As Republican Gov. John Kasich presented extremist, slash-and-burn budget proposals, over 10,000 Ohioans held angry protests Tuesday in dreary cold rain in 18 cities and towns throughout the state.
Rejecting calls to end corporate tax loopholes and restore taxes on the rich, Kasich proposed closing an estimated $8 billion budget shortfall with drastic cuts in education, health care and local government services, and raising funds by privatizing schools, prisons and liquor sales. Kasich said his plan was a "jobs budget," claiming that layoffs in the public sector would be offset by new jobs (at lower wages) in privatized agencies.
At a so-called "town hall meeting" with 800 chosen supporters, Kasich, a former Wall Street executive and Fox News commentator, hustled his plan as a new "product" and called it the "most reform-oriented budget in Ohio history."
The proposal would force local governments, library systems, school districts and parks to seek new levies to tax poor and working people to maintain already severely reduced services.
Kasich is "passing the buck to cities," said Don Plusquellic, mayor of Akron, which stands to lose $9 million in the proposed budget. This will mean layoffs of police and safety forces, he said.
The budget goes hand in glove with Senate Bill 5, the Republican measure to end the 27-year-old right of public employees to bargain collectively. Kasich's plan would have local government and school districts make up losses in state funds by cutting wages and benefits of public workers, who would be barred from striking under the bill.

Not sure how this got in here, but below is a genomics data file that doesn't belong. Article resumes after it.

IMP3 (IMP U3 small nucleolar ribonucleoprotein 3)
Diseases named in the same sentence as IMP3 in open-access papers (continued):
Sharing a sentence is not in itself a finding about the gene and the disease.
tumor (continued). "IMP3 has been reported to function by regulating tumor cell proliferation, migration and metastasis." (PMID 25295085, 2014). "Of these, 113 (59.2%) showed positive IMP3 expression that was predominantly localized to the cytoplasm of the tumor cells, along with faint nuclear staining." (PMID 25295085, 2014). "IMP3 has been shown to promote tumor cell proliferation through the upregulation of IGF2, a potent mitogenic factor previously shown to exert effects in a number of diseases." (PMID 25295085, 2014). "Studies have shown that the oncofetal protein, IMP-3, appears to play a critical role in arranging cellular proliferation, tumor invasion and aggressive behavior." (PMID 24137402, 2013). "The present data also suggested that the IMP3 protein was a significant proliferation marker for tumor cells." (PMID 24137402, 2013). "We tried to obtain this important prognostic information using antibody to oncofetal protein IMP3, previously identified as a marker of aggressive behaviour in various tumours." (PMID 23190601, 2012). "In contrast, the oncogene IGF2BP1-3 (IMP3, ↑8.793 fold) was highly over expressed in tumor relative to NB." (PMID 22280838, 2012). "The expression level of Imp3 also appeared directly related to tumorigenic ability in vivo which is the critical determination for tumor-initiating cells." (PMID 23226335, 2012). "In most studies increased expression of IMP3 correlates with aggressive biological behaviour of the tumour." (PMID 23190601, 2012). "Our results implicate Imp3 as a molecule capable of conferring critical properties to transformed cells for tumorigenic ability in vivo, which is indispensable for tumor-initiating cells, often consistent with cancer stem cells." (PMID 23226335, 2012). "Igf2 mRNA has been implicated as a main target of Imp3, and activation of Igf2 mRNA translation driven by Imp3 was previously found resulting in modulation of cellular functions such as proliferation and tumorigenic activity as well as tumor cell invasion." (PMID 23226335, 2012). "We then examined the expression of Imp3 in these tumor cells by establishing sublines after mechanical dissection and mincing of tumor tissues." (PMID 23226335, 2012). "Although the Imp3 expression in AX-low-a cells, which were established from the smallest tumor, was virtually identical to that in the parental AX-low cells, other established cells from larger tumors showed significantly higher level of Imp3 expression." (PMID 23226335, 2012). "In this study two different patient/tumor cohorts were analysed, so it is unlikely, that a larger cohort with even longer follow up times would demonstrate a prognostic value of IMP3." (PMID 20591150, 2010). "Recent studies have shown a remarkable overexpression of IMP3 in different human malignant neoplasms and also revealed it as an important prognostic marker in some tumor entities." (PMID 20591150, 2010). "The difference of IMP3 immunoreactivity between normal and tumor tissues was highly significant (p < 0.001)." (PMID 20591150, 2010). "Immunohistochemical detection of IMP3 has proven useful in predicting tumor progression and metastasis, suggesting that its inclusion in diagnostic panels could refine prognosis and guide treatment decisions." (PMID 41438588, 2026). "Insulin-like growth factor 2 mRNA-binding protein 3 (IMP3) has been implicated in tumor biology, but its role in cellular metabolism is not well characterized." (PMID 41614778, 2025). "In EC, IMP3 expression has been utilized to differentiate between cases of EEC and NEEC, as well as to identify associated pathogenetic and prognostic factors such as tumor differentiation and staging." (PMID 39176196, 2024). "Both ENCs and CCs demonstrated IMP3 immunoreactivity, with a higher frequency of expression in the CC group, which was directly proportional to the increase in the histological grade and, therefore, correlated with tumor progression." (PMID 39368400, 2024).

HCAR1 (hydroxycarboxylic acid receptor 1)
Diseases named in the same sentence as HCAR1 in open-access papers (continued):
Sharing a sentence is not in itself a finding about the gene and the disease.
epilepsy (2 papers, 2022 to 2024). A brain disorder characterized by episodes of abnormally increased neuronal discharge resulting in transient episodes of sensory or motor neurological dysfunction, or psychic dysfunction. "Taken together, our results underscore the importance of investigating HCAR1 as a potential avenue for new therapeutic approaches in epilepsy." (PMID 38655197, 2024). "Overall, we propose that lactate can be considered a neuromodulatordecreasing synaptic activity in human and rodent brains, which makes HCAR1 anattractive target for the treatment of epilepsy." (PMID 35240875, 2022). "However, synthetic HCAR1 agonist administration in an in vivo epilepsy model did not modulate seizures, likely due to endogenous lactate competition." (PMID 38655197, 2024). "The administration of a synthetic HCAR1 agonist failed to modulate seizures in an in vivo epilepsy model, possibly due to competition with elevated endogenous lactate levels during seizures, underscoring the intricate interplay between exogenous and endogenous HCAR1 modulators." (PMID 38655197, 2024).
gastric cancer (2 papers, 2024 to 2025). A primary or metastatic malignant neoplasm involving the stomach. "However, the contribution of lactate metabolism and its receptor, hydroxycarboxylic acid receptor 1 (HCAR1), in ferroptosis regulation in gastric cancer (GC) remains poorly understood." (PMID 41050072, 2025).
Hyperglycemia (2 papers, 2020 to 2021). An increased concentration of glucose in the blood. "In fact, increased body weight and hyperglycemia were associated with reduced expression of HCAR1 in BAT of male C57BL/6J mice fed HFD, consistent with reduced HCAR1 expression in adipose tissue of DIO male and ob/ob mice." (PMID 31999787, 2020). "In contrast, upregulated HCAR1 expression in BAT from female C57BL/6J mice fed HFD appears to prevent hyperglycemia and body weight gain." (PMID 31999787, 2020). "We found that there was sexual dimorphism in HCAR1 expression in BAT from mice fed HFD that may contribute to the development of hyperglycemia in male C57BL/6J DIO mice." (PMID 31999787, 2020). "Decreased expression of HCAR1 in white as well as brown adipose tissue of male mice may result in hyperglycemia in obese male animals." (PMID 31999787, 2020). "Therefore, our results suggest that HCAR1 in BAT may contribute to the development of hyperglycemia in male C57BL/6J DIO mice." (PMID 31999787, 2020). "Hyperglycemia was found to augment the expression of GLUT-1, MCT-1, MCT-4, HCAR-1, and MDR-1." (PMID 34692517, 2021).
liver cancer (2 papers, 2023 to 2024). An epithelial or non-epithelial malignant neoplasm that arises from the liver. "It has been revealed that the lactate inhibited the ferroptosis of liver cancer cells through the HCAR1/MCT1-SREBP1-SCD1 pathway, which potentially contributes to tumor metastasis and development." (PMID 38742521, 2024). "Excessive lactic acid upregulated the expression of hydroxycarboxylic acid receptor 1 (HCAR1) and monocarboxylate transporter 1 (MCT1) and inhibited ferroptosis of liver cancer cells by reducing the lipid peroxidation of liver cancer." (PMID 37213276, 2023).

But angry chants of "Kill the bill" and "They say cut back - We say fight back," resounded in town squares, parks and union halls across the state. The largest action occurred in Cincinnati, which mostly avoided the bad weather, where 3,500 filled Fountain Square downtown and heard speeches by union and community leaders, Mayor Mark Mallory and other public officials.
In Strongsville, outside Cleveland, 1,500 rallied for over an hour in the City Commons, many huddled under umbrellas. They heard speeches by presidents of the town's firefighters and teachers unions as well as a local Catholic priest who read a statement from the state's bishops condemning SB 5. Many stood on the sidewalks bounding the park holding up signs to rush hour traffic that continually honked horns in support.
Speaking from the gazebo in the Commons, Rev. Bob Strommen of the United Church of Christ said corporate greed was behind Kasich's plan. He appealed to the crowd not to fall for "Big Money tricks" to divide people by race, gender, sexual preference or immigration status.
In Westerville, outside Columbus, 1,500 rallied against Kasich's plan outside Central High School and then marched to the governor's house with local police clearing traffic and repeatedly thanking the marchers along the way. The protesters, many holding umbrellas and small children, chanted, "Working families are under attack so what do we do - Stand up and fight back!"
In Akron 500 rallied outside the Tri-County Labor Council and heard many personal testimonials about hardships that Kasich's plan would cause.
Middle school teacher Patricia Rafaledes said collective bargaining has meant greater equality in school systems and that Senate Bill 5 "will take us back to the days before busing."